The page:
If there will ever be a year when people stop dying at the hands of opioids, unfortunately, 2018 was not that year.
"I believe that the opioid and drug issue is the most important issue that we face," said Knox County Mayor Glenn Jacobs.
In the past 12 months, the overdose epidemic brought us stories of pain, grief, and a steadfast determination to do anything to stop people from dying.
First responders revive people with the overdose reversing drug Naloxone. The Knoxville Fire Department administered it more than 400 times in 2018.
"There’s not a station in the city that does not run overdoses every day," Patricia Perrin, a firefighter with the Knoxville Fire Department, said. "If we didn’t do it and no one responded, then they would die."
The drugs tear families apart and leave holes in the fabric of our community.
Crystal Tippens watched as her sister was carried away in an ambulance. She was prepared to die, writing notes to her family to open once she had overdosed.
"This is actually the second time I’ve had to call to get her help in a crisis, and I’m lost, I just want to save her life," Tippens said.
Investigators on the front lines of the opioid epidemic use every tool they can to catch the dealers who supply the deadly drugs. Cell phones often hold the clues to the last person someone spoke to before they overdosed. In some cases, phones can lead to murder charges.
"When someone overdoses and dies in our community, we want to know where they got those drugs. The way that people communicate in this day in age is with their cell phone," Knox County District Attorney General Charme Allen said. "The one person that has lost their life here obtained those drugs from somewhere. If you follow those up the chain, you get into people that are making a living by distributing drugs in our community and by preying on those who are the users."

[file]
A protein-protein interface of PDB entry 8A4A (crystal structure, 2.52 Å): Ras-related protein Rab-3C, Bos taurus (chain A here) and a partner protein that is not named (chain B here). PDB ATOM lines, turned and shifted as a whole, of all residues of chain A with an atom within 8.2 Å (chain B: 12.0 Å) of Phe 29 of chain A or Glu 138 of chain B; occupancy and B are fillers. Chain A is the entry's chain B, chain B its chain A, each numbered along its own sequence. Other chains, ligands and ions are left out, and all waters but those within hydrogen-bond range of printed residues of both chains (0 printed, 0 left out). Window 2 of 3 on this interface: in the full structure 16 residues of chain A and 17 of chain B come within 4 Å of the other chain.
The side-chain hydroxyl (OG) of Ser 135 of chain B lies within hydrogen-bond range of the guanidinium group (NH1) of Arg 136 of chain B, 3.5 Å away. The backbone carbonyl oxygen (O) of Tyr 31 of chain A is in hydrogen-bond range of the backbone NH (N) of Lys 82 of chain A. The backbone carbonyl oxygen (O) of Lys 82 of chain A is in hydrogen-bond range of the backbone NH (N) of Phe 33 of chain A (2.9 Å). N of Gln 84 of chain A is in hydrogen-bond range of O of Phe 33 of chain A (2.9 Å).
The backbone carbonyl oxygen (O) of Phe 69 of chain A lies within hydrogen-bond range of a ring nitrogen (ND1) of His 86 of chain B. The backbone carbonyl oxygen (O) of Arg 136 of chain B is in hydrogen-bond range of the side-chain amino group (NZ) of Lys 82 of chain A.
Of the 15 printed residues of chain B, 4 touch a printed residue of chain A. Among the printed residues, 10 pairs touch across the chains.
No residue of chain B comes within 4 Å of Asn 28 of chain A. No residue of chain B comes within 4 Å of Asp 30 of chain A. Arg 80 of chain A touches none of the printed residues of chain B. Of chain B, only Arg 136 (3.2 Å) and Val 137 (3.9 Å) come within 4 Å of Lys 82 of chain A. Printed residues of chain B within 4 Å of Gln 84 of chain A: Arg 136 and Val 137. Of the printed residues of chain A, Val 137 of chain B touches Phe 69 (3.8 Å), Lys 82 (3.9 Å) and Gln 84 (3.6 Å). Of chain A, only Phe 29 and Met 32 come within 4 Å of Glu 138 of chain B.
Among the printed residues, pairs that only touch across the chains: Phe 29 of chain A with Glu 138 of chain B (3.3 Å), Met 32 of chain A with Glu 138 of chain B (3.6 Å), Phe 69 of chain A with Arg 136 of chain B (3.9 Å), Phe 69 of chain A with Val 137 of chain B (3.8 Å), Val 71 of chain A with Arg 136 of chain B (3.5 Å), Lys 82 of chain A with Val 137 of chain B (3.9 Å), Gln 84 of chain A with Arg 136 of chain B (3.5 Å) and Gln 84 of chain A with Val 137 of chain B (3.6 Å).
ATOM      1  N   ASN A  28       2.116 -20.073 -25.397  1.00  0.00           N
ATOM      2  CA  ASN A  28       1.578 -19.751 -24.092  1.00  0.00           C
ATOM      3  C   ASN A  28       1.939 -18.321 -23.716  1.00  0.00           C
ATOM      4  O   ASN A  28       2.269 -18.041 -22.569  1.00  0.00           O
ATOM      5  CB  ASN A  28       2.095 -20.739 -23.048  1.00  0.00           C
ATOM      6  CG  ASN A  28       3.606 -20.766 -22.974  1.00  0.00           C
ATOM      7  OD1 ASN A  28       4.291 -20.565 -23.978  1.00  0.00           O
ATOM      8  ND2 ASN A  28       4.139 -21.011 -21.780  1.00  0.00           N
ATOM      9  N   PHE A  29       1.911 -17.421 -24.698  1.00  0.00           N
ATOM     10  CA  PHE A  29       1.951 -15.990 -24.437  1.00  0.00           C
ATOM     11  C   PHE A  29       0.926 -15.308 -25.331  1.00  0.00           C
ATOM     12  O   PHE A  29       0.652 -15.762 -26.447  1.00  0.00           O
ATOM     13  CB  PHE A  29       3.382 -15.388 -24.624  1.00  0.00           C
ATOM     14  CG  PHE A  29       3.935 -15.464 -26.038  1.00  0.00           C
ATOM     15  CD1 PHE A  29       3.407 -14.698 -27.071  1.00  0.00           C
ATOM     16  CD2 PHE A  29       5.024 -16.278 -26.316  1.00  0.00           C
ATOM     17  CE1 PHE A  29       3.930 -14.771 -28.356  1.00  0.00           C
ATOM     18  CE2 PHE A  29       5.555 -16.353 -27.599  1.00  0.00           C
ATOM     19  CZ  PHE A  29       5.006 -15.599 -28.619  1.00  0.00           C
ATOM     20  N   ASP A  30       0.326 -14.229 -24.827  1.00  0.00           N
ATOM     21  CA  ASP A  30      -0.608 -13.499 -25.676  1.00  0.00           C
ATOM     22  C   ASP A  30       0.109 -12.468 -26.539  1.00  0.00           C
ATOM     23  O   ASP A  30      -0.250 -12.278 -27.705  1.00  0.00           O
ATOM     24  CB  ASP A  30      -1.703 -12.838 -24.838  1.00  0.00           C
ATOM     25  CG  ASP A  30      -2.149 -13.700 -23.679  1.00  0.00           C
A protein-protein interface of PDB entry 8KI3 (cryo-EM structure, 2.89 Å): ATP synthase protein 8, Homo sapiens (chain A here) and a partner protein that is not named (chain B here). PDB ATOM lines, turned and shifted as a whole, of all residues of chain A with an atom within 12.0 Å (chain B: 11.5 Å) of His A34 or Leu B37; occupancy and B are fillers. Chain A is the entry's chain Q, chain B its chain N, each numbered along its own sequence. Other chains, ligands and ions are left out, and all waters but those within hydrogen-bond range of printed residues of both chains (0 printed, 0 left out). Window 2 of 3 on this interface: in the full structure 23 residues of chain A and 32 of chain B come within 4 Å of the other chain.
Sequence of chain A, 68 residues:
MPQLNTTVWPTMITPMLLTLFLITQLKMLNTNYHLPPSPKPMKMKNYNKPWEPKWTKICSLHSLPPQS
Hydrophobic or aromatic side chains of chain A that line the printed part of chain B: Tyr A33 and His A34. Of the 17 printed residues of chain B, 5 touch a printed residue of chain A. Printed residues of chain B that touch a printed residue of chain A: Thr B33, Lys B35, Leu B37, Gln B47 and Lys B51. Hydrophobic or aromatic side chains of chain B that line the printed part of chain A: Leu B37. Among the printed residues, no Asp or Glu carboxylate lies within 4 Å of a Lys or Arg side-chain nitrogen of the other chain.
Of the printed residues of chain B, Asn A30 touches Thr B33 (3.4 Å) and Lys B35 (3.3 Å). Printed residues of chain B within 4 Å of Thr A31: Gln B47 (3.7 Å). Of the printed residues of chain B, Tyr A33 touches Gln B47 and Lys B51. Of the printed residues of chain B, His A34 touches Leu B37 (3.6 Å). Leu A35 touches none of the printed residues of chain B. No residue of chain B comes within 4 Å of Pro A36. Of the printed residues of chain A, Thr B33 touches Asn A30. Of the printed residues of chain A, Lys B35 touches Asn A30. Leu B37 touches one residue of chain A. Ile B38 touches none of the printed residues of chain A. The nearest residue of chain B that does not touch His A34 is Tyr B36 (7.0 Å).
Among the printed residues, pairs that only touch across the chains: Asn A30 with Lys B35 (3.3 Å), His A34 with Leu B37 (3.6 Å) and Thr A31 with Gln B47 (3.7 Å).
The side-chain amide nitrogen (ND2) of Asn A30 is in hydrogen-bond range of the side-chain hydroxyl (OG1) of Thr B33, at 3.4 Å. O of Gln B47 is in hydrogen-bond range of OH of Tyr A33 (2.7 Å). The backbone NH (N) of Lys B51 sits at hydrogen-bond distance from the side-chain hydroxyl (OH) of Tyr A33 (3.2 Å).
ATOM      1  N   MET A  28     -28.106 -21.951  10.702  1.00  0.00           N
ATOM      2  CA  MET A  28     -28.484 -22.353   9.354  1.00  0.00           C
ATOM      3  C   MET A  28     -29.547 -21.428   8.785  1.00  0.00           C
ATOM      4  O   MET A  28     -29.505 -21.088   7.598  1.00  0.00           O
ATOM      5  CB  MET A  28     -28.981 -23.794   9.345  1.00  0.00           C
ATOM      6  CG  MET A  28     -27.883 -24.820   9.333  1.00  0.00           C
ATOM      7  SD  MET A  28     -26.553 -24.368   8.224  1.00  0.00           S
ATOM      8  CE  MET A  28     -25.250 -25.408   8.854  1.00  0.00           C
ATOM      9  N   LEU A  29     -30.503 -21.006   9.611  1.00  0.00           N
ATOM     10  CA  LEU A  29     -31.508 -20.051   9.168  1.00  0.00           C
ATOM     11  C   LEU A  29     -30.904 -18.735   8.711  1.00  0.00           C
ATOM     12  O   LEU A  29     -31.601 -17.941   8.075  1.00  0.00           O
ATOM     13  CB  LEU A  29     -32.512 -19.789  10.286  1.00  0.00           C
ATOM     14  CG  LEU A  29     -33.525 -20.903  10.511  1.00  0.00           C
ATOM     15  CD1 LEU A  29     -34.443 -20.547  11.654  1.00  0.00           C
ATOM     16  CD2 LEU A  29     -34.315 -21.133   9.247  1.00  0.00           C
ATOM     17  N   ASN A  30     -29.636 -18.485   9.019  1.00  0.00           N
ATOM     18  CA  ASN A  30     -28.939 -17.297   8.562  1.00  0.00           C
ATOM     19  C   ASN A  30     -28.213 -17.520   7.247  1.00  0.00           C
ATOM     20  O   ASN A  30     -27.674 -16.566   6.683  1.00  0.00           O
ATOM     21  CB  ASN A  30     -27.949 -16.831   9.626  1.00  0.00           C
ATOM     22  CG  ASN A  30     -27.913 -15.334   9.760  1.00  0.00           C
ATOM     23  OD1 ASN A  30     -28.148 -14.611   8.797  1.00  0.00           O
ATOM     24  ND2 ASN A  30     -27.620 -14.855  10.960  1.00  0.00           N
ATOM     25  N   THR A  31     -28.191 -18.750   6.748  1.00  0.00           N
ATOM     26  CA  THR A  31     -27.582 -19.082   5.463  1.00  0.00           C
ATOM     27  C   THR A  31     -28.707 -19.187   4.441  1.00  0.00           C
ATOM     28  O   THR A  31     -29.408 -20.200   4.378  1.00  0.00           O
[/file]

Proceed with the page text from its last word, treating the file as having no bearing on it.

Knox County opened the Behavioral Health Urgent Care Center in March as an alternative to jail, giving people with mental health problems a chance to get treatment instead of sitting behind bars.
"They would begin treatment and begin the opportunity to begin thinking differently about their life," Jerry Vagnier, the president and CEO of the Helen Ross McNabb Center, said.
East Tennessee is also at the forefront of research for neonatal abstinence syndrome. Around 1,000 babies were born drug-dependent in Tennessee this year.
Dr. Craig Towers at the University of Tennessee Medical Center first discovered that pregnant women can go through detoxification as an alternative to having their babies born drug-dependent.
"Research shows that it’s not harmful to the fetus while the mother is going through detoxification," Towers said.
This year also saw a controversial new program hit the streets of Knoxville.
The Syringe Service Program allows drug users to exchange the syringes they used to get high for new clean ones, all anonymously and for free. In the first six months of operation, they saw more than 600 clients.
"What we are trying to do is just reduce the risk of HIV and Hepatitis C," Ernie Hoskins with Positively Living said. "This is a piece to the puzzle. It’s not solving everything, but it is a piece."
The struggle to overcome addiction takes determination and perseverance.
"It’s a miracle that I am alive today," Kris Rucinski, who traded his addiction to drugs for a love of music, said.
This year more than ever, success stories like his inspire us and leave us with hope that next year less people will die.
"When I look at my own life, where I look at where I came from to where I am today, where I came from yesterday," said Jason Goodman, a former addict now working with the Metro Drug Coalition to help others. "Of course I’m optimistic."